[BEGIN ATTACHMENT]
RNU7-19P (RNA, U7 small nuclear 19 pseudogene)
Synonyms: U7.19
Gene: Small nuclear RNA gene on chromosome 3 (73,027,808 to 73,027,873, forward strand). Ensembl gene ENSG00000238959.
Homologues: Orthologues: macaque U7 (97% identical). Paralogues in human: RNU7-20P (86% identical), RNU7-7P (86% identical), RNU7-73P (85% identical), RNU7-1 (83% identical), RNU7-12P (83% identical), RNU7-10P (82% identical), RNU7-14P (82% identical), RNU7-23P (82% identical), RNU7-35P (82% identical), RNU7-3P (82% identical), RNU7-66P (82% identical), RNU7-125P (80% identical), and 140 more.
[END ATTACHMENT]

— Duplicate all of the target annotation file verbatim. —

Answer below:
RNU7-19P (RNA, U7 small nuclear 19 pseudogene)
Synonyms: U7.19
Gene: Small nuclear RNA gene on chromosome 3 (73,027,808 to 73,027,873, forward strand). Ensembl gene ENSG00000238959.
Homologues: Orthologues: macaque U7 (97% identical). Paralogues in human: RNU7-20P (86% identical), RNU7-7P (86% identical), RNU7-73P (85% identical), RNU7-1 (83% identical), RNU7-12P (83% identical), RNU7-10P (82% identical), RNU7-14P (82% identical), RNU7-23P (82% identical), RNU7-35P (82% identical), RNU7-3P (82% identical), RNU7-66P (82% identical), RNU7-125P (80% identical), and 140 more.